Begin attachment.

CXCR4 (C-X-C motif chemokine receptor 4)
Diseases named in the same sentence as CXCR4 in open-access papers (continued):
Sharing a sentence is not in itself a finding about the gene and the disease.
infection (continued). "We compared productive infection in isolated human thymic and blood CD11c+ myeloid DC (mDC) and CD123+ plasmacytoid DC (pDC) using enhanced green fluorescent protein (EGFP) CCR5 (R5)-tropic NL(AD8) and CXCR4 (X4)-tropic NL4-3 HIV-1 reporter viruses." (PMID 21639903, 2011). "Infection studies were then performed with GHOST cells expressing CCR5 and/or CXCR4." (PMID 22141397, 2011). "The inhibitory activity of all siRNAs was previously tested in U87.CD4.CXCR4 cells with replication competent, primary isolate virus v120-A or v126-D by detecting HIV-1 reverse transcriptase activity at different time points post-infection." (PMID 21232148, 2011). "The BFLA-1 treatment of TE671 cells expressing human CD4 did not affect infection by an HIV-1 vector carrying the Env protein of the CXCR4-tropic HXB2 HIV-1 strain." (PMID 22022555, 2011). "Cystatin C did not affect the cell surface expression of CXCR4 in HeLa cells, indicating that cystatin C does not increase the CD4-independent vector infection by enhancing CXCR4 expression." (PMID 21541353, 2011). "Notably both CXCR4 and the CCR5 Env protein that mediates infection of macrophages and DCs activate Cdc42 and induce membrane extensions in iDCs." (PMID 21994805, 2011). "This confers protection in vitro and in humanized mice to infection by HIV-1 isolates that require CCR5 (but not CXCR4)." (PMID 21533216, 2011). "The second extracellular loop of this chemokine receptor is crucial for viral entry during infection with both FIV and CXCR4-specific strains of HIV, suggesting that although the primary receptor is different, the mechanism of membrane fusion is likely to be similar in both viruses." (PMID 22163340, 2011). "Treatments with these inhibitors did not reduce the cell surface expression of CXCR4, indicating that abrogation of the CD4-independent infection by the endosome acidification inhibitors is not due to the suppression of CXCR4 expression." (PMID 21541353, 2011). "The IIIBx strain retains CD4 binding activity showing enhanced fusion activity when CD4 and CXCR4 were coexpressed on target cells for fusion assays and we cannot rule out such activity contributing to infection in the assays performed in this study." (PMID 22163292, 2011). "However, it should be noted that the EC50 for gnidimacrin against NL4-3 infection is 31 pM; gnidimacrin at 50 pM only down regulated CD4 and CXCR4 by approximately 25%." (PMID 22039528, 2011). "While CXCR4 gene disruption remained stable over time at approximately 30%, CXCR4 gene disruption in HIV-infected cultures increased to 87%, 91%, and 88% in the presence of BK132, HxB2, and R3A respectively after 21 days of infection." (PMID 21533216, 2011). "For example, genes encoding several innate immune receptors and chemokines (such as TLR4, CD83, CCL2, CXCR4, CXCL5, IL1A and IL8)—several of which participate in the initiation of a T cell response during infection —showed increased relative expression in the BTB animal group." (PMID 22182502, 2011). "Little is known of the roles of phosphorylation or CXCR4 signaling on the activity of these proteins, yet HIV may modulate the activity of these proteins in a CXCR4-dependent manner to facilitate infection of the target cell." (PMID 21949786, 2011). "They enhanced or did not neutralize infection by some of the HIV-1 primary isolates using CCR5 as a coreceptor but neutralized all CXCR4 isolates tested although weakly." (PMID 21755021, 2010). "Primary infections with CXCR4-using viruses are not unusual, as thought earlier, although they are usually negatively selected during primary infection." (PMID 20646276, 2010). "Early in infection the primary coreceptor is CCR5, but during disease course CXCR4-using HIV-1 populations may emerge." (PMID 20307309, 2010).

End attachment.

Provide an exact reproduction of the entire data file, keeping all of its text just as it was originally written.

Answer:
CXCR4 (C-X-C motif chemokine receptor 4)
Diseases named in the same sentence as CXCR4 in open-access papers (continued):
Sharing a sentence is not in itself a finding about the gene and the disease.
infection (continued). "We compared productive infection in isolated human thymic and blood CD11c+ myeloid DC (mDC) and CD123+ plasmacytoid DC (pDC) using enhanced green fluorescent protein (EGFP) CCR5 (R5)-tropic NL(AD8) and CXCR4 (X4)-tropic NL4-3 HIV-1 reporter viruses." (PMID 21639903, 2011). "Infection studies were then performed with GHOST cells expressing CCR5 and/or CXCR4." (PMID 22141397, 2011). "The inhibitory activity of all siRNAs was previously tested in U87.CD4.CXCR4 cells with replication competent, primary isolate virus v120-A or v126-D by detecting HIV-1 reverse transcriptase activity at different time points post-infection." (PMID 21232148, 2011). "The BFLA-1 treatment of TE671 cells expressing human CD4 did not affect infection by an HIV-1 vector carrying the Env protein of the CXCR4-tropic HXB2 HIV-1 strain." (PMID 22022555, 2011). "Cystatin C did not affect the cell surface expression of CXCR4 in HeLa cells, indicating that cystatin C does not increase the CD4-independent vector infection by enhancing CXCR4 expression." (PMID 21541353, 2011). "Notably both CXCR4 and the CCR5 Env protein that mediates infection of macrophages and DCs activate Cdc42 and induce membrane extensions in iDCs." (PMID 21994805, 2011). "This confers protection in vitro and in humanized mice to infection by HIV-1 isolates that require CCR5 (but not CXCR4)." (PMID 21533216, 2011). "The second extracellular loop of this chemokine receptor is crucial for viral entry during infection with both FIV and CXCR4-specific strains of HIV, suggesting that although the primary receptor is different, the mechanism of membrane fusion is likely to be similar in both viruses." (PMID 22163340, 2011). "Treatments with these inhibitors did not reduce the cell surface expression of CXCR4, indicating that abrogation of the CD4-independent infection by the endosome acidification inhibitors is not due to the suppression of CXCR4 expression." (PMID 21541353, 2011). "The IIIBx strain retains CD4 binding activity showing enhanced fusion activity when CD4 and CXCR4 were coexpressed on target cells for fusion assays and we cannot rule out such activity contributing to infection in the assays performed in this study." (PMID 22163292, 2011). "However, it should be noted that the EC50 for gnidimacrin against NL4-3 infection is 31 pM; gnidimacrin at 50 pM only down regulated CD4 and CXCR4 by approximately 25%." (PMID 22039528, 2011). "While CXCR4 gene disruption remained stable over time at approximately 30%, CXCR4 gene disruption in HIV-infected cultures increased to 87%, 91%, and 88% in the presence of BK132, HxB2, and R3A respectively after 21 days of infection." (PMID 21533216, 2011). "For example, genes encoding several innate immune receptors and chemokines (such as TLR4, CD83, CCL2, CXCR4, CXCL5, IL1A and IL8)—several of which participate in the initiation of a T cell response during infection —showed increased relative expression in the BTB animal group." (PMID 22182502, 2011). "Little is known of the roles of phosphorylation or CXCR4 signaling on the activity of these proteins, yet HIV may modulate the activity of these proteins in a CXCR4-dependent manner to facilitate infection of the target cell." (PMID 21949786, 2011). "They enhanced or did not neutralize infection by some of the HIV-1 primary isolates using CCR5 as a coreceptor but neutralized all CXCR4 isolates tested although weakly." (PMID 21755021, 2010). "Primary infections with CXCR4-using viruses are not unusual, as thought earlier, although they are usually negatively selected during primary infection." (PMID 20646276, 2010). "Early in infection the primary coreceptor is CCR5, but during disease course CXCR4-using HIV-1 populations may emerge." (PMID 20307309, 2010).